Socialist Worker


Issue No. 2218

More to Labour’s failure than their school choice

Bob Holman’s article on Labour’s leadership election ( Where are the workers in Labour’s leadership? , 4 September) provides shocking evidence of just how privileged and socially removed current Labour MPs are from the working class people who vote them in.

This is part of the explanation for why New Labour has let down its supporters so badly—but it is only part.

Bob notes that Clement Attlee, prime minister when Labour brought in the welfare state, was an Oxbridge and public school product.

Ramsay MacDonald, Labour’s most right-wing prime minister, was the illegitimate son of a housemaid and farm labourer.

In 1931 he slashed unemployment benefit, split the Labour Party and took a section into coalition with the Tories.

Likewise, Ernie Bevin, champion of Labour’s right wing in the 1940s and 1950s, was also born illegitimate and had minimal schooling.

Indeed, for much of Labour’s history the strongest opposition to the socialist voices within the party has come from union leaders who worked their way up from working class backgrounds.

One example is the use of the union block vote to defeat Tony Benn’s challenge for the deputy leadership in 1981.

The problem is deeper than educational background. It stems from seeing change as coming from winning Commons seats and forming a government.

The better MP (from whatever school) starts off hoping to influence the state. But to get votes they have to compromise.

They have to court the boss-controlled media and fight to maintain “market confidence”. Before you know it, they sound like Tony Blair. Labour betrays the hopes of ordinary people because the project is mistaken.

Rather than encouraging people to “rejoin in order to fight for reform,” Bob is more likely to win the more equal society he wants by focusing on battles to stop the cuts, combat racism and stop wars.

Donny Gluckstein, Edinburgh

I respect Socialist Worker’s call for Labour Party members and trade unionists to back Diane Abbott for party leader. But she won’t win.

The real choice is to support Ed Balls to stop the Milibands. Balls has shown he is prepared to back causes such as anti-privatisation.

Anne Wilson, South London

Gym firms pump up the profits

I want to tell Socialist Worker readers about a new way of making money at a well-known chain of gyms where I work as a fitness trainer.

Our Warrington branch is making all their existing trainers redundant and replacing them with new “personal trainers”.

For gym members, the key difference is that where previously advice on how to train effectively and safely was free, they will now be expected to pay £30 for the service.

Workers at my branch have been told that the scheme my also be introduced here too—and that we should expect big changes.

The bosses want to make all the fitness trainers redundant and ask us to reapply for jobs as personal trainers.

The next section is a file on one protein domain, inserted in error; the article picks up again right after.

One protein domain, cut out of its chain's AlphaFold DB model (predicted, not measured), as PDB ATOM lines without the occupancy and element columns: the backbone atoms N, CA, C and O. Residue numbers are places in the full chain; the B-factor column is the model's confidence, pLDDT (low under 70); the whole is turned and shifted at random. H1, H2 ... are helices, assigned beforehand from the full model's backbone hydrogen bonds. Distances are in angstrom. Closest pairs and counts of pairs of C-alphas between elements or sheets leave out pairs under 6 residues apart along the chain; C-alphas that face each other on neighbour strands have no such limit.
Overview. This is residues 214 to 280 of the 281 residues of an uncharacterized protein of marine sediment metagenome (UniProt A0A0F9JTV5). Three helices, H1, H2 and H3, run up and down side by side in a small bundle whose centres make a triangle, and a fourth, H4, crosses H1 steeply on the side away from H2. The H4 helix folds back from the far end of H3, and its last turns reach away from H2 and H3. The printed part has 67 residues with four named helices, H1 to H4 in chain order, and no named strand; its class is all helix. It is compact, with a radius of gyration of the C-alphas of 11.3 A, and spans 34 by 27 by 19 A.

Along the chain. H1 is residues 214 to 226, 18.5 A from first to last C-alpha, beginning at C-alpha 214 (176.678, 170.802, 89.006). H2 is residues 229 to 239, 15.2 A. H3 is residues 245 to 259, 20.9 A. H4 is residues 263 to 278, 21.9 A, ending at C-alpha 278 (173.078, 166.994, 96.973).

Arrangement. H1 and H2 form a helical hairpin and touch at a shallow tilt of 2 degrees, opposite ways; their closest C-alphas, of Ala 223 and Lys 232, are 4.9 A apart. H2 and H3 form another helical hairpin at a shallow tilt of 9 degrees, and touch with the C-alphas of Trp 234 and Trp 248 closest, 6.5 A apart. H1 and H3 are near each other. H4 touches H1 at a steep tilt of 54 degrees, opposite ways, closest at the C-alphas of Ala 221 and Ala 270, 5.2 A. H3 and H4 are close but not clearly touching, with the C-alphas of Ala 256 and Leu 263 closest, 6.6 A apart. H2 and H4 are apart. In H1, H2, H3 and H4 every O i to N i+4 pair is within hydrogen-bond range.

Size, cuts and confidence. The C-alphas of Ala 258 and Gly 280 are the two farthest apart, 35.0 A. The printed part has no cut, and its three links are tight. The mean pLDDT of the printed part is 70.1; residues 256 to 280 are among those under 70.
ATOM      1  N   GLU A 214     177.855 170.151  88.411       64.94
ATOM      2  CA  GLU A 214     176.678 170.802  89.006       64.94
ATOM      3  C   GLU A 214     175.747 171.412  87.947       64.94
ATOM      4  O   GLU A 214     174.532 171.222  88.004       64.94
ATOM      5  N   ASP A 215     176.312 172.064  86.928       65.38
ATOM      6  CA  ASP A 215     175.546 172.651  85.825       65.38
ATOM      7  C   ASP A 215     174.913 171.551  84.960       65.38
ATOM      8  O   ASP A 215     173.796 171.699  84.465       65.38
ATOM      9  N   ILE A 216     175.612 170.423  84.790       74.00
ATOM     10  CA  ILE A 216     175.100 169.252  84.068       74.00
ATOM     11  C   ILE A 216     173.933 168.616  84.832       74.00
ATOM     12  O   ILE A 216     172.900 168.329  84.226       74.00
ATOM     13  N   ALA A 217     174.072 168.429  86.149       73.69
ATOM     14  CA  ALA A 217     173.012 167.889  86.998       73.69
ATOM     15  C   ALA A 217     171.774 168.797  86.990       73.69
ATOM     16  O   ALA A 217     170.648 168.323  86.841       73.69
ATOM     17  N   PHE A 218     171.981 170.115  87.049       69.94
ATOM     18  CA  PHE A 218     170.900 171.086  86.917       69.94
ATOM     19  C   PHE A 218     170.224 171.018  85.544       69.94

But to do so, we’ll have to take a “business course” costing £125.

We will also have to pay “rent” to the gym of around £500 a month and then compete with each other for business.

Personal trainers get to keep any profit beyond their costs, but the saving on wages will net the firm a fortune.

All of the staff feel let down and annoyed with these developments—and so do many of the gym’s members.

After all, they have been receiving our help for free for the last eight months and now we’re supposed to ask them for money.

But why should they pay for something that was offered for free when they joined?

I came into this business to help people for free. I believe strongly in helping others and providing the best possible service without fleecing people.

If I had wanted to be a personal trainer I would have applied to be one.

As far as I can see our firm has acted within the law. However, what they have done smacks of behaviour well below the standards that I expect.

It just goes to show that the suits who own many gyms run them for profit, not people’s health.

Name withheld, North West England

You can’t take class out of the climate

Defending last month’s Climate Camp, Bodie Broadus asks us to accept that, “If it’s the middle classes that are most able to attend these events, then so be it” (Letters, 4 September).

I disagree. The camp has laudable aims, but I do question the usefulness of the same people repeating actions every year.

While drawing attention to the issue of climate change is a good thing, surely asking questions about how to involve more people in this fight is a vital one.

And understanding class is important if we are going to broaden this movement.

All too often we are offered the lie that individuals have the responsibility to stop climate change—and that by consuming responsibly we can buy ourselves out of this problem.

The trouble is, while those who can afford it may be able to purchase an easier conscience, real power comes from collective action.